5 Things You Should Know About COVID-19
Your Questions, Answered
Published April 2020
Understanding of the virus that causes COVID-19 continues to evolve. It was first detected in China and quickly spread across the globe to every continent, triggering a pandemic designation by the World Health Organization in early 2020. The virus that causes COVID-19 is called SARS-CoV-2.
What We Know and What We Don’t
Because this virus is new to scientists, understanding of it continues to evolve.
“COVID-19 has a range of clinical manifestations, from mild to life-threatening,” says Infectious Disease Specialist Gary A. Noskin, MD, senior vice president and chief medical officer at Northwestern Memorial Hospital.
It’s important to stay informed and take preventive measures.
1. Symptoms can look similar to the flu.
Influenza is a viral respiratory infection, and symptoms of COVID-19 can appear similar. COVID-19 symptoms can include:
- Sore throat
- Shortness of breath
Loss of taste or smell are symptoms unique to COVID-19. Symptoms generally appear two to 14 days after exposure to the virus. More recently, there is recognition that many patients with COVID-19 may not have any symptoms.
The only way to truly determine if you have COVID-19 through testing.
2. It’s primarily transmitted through droplets.
COVID-19 spreads mainly between people who are in close contact with one another (approximately 6 feet) for at least 15 minutes. Due to airborne spread, it is essential to wear a mask.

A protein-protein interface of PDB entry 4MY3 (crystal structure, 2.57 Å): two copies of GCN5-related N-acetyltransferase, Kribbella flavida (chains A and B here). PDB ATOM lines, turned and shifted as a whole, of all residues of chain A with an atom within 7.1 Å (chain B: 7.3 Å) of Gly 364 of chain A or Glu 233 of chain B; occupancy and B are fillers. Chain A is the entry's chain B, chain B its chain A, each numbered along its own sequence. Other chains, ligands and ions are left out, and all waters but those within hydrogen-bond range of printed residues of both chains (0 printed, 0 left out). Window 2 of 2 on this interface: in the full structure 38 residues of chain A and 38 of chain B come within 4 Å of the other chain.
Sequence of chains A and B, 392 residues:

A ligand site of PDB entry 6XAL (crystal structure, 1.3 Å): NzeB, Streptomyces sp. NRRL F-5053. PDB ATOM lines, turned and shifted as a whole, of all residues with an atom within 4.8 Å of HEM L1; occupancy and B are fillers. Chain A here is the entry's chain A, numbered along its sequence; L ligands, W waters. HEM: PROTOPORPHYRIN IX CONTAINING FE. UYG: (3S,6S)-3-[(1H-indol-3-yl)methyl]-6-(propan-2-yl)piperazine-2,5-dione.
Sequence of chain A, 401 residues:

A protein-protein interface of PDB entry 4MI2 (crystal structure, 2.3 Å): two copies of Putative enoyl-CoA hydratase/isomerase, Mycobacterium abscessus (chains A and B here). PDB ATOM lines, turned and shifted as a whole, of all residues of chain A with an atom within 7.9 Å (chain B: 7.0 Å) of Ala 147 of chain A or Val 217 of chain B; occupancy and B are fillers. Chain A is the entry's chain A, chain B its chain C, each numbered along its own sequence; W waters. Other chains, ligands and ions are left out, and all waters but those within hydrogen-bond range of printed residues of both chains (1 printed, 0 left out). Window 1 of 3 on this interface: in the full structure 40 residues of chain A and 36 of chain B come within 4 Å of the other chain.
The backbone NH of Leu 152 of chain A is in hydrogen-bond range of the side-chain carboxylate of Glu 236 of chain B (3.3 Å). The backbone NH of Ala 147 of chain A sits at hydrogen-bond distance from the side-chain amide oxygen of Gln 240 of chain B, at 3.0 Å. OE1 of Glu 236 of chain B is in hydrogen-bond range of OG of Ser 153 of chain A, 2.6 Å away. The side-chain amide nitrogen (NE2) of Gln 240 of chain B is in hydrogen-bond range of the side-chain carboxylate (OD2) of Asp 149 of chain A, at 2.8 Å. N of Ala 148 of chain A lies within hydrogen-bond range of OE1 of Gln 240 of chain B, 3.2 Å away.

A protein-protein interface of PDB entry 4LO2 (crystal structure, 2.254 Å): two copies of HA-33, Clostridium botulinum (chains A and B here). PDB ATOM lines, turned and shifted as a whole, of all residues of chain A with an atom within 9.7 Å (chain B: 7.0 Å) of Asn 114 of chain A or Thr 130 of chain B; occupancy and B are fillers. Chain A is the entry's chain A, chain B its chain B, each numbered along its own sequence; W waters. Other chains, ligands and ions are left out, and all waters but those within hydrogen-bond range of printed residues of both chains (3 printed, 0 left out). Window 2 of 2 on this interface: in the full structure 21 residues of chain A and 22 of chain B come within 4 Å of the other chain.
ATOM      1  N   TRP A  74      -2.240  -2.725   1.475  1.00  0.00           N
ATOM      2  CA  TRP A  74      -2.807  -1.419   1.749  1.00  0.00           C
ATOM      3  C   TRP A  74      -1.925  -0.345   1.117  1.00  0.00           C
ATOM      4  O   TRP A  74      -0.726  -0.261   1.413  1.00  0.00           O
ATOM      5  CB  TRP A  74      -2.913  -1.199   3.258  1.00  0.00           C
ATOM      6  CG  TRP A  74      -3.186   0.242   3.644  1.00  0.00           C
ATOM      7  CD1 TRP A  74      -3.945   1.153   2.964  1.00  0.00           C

3. Certain individuals may be at greater risk for serious illness.
Illness has generally been mild for children and young adults. However, certain populations are more at risk for serious illness. The most vulnerable populations include people ages 65 and older, and individuals with certain underlying health conditions, such as heart disease, lung disease and diabetes.
4. You can protect yourself and your family.
In addition to staying informed, Dr. Noskin encourages everyone to exercise precaution by following guidelines from the Centers for Disease Control and Prevention (CDC). To help protect yourself and others from the spread of infection:
- Wear a mask.
- Wash your hands.
- Avoid touching your mouth, face or eyes.
- Stay home and avoid nonessential activities.
- Maintain physical distance.
- Get your COVID-19 vaccine when it’s your turn. Vaccination is key to ending the COVID-19 pandemic. The government is following a phased approach to vaccinating the public against COVID-19. Your county health department may have vaccination sign-up information and guidance on its website regarding community-based vaccination clinics. Please visit the COVID-19 Public Vaccine Distribution section on the COVID-19 Resource Center for more information.
5. You should know what to do if you’re sick.
If you are feeling sick, monitor your symptoms carefully. Call your physician for guidance if you have symptoms of COVID-19. Learn about testing and isolation precautions to protect others in your home.
If you are having trouble breathing and need emergency care, have someone take you to the emergency department or call 911.
COVID-19 can look different in every person. Consult the CDC for the most current recommendations.
COVID-19 vaccines are supplied by state and local agencies. Not all vaccine types are offered at all Northwestern Medicine locations. Learn more about the current vaccination plan at Northwestern Medicine.